I’m reading the article by Gardner M. Brown Jr. and Jason F. Shogren (Journal of Economic Perspectives, Vol 12, No 3). Here is some of what I highlighted:

The Endangered Species Act of 1973 addresses the market failure associated with the unpriced social benefits of such species. […] Although the benefits of protecting endangered species accrue to the entire nation, a significant fraction of the costs imposed by the Act are borne by private landowners [p. 3].

Many natural scientists and ecologists view the methods and mindset of economists with grave suspicion. […] [E]conomists can help to raise the chances that when society imposes and bears costs for protecting endangered species, it is more likely to succeed [p. 4].

The intention of the Endangered Species Act is to save all species. There is no explicit recognition of relative costs and benefits in the 1973 Act. […] Recovery plans are typically designed with little regard for total or marginal economic benefits relative to costs, nor with much regard for ecological-economic interactions, including the relative value of information that allows policymakers to discriminate among alternative recovery plans [p. 6].

Since owning land which is hospitable to an endangered species can dramatically circumscribe any development plans for that land, owners have an incentive to destroy the habitat before listing occurs, sometimes known as the “shoot, shovel and shut-up” strategy. [p. 7].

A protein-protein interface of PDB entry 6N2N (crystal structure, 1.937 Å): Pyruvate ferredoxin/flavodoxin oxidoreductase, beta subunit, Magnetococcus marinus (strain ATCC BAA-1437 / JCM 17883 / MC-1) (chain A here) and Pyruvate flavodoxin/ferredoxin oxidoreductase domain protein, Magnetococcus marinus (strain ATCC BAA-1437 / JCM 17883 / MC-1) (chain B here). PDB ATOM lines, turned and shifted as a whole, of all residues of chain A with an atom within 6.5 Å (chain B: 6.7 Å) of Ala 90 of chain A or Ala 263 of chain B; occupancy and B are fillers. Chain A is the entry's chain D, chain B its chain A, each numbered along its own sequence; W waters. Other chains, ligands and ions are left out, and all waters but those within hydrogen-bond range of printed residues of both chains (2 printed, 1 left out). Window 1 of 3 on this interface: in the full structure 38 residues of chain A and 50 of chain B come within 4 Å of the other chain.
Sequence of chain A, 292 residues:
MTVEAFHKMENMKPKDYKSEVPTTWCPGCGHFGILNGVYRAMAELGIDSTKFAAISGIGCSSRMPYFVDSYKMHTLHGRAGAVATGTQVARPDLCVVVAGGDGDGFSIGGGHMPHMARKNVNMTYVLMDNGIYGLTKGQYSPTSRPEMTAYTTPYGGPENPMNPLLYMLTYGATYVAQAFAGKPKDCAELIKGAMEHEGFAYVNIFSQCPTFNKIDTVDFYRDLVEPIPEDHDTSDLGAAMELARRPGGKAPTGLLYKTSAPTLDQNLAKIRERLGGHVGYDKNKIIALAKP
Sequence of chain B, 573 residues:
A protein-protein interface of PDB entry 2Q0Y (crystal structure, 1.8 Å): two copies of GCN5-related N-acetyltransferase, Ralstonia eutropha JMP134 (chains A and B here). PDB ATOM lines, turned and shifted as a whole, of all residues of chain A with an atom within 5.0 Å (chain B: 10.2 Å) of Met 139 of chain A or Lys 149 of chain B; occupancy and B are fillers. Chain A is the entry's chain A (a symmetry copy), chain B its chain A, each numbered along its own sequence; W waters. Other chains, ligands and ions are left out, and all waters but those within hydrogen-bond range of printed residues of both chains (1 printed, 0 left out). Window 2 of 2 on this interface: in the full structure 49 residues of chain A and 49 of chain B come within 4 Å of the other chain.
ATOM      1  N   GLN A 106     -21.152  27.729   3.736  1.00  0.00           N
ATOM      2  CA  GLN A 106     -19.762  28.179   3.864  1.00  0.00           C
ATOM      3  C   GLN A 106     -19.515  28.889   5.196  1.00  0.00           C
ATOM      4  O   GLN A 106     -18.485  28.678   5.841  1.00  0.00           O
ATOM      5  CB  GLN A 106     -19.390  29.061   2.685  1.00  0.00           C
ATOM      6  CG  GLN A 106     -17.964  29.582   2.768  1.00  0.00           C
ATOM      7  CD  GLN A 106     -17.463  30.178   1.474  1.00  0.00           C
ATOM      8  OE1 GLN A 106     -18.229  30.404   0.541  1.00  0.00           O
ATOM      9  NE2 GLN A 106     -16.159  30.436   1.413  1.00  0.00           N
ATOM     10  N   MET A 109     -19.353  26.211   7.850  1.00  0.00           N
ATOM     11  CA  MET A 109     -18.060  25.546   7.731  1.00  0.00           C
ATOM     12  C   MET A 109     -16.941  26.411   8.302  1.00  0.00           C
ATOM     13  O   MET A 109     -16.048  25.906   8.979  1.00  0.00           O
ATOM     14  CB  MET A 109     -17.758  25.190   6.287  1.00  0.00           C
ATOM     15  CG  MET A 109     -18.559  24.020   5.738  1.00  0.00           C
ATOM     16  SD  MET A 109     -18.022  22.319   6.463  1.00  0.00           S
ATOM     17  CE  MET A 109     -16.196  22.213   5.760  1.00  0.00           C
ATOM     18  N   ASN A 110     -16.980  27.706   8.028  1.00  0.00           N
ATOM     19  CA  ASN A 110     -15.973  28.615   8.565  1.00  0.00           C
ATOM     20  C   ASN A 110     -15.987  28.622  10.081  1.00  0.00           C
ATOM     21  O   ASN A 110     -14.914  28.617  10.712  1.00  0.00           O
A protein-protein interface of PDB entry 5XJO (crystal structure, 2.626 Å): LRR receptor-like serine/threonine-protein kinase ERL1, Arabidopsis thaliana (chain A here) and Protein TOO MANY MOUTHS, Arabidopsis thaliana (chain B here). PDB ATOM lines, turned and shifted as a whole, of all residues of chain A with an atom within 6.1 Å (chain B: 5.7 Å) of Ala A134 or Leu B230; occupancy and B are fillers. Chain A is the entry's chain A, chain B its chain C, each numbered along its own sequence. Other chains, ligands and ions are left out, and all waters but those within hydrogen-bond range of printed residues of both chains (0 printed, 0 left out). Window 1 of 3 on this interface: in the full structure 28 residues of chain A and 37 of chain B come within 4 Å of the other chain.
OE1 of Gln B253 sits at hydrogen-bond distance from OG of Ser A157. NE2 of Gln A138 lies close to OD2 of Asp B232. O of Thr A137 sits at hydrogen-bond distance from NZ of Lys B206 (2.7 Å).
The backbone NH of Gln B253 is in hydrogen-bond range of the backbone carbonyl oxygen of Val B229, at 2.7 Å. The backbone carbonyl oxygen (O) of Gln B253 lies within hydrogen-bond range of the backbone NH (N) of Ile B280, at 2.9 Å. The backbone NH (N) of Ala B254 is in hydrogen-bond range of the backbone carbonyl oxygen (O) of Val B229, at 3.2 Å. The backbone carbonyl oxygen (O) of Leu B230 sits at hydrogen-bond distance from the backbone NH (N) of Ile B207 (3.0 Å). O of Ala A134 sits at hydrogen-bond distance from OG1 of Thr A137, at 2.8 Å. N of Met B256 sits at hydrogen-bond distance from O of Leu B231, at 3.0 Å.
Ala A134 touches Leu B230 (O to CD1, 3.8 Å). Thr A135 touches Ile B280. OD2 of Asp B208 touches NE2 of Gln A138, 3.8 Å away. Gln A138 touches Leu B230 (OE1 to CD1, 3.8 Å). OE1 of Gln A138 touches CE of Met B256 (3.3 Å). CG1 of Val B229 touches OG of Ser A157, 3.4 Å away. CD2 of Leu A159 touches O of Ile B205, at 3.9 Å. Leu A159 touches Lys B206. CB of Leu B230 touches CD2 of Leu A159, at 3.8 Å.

Preferences are not an ingredient of science [p. 8].

[O]nly one with modest expectations would give the Endangered Species Act a high performance rating. Since the inception of the Act in 1973, 11 species of more than 1,000 listed [as threatened or endangered] have recovered and have been removed from the list […] [L]ess than 10 percent of the listed species have exhibited an improved status and the status of four times that amount is declining. […] The ratio of declining species to improving species is 1.5 to 1 on federal lands, and 9 to 1 on private lands [p. 10].

Most of the services provided by the endangered species, including their corresponding levels of biological diversity, are not priced by the market. […] Essentially, the approach of the Act that prohibits any activity that harms a listed species puts a very large or infinite value on avoiding extinction. This view places endangered species beyond the reach of economic tradeoffs, and the economist is relegated to helping find the least cost solution to achieve a biological-based standard [p. 10].

A recent survey found that over 70 percent of Scottish citizens were completely unfamiliar with the meaning of biodiversity [see article for reference], and there is little reason to expect substantially more knowledge in the United States [reference, see article; pp. 12-13].

The opportunity costs of the Endangered Species Act include the foregone opportunities due to restrictions on the use of property due to listings, designation of critical habitat, and recovery plans.  Opportunity costs also include the reduced economic rents from restricted or altered development projects, agriculture production, timber harvesting, minerals extraction, recreation activities, wages lost by displaced workers who remain unemployed or who are re-employed at lower wages, lower consumer surplus due to higher prices, and lower captial asset value [p. 13].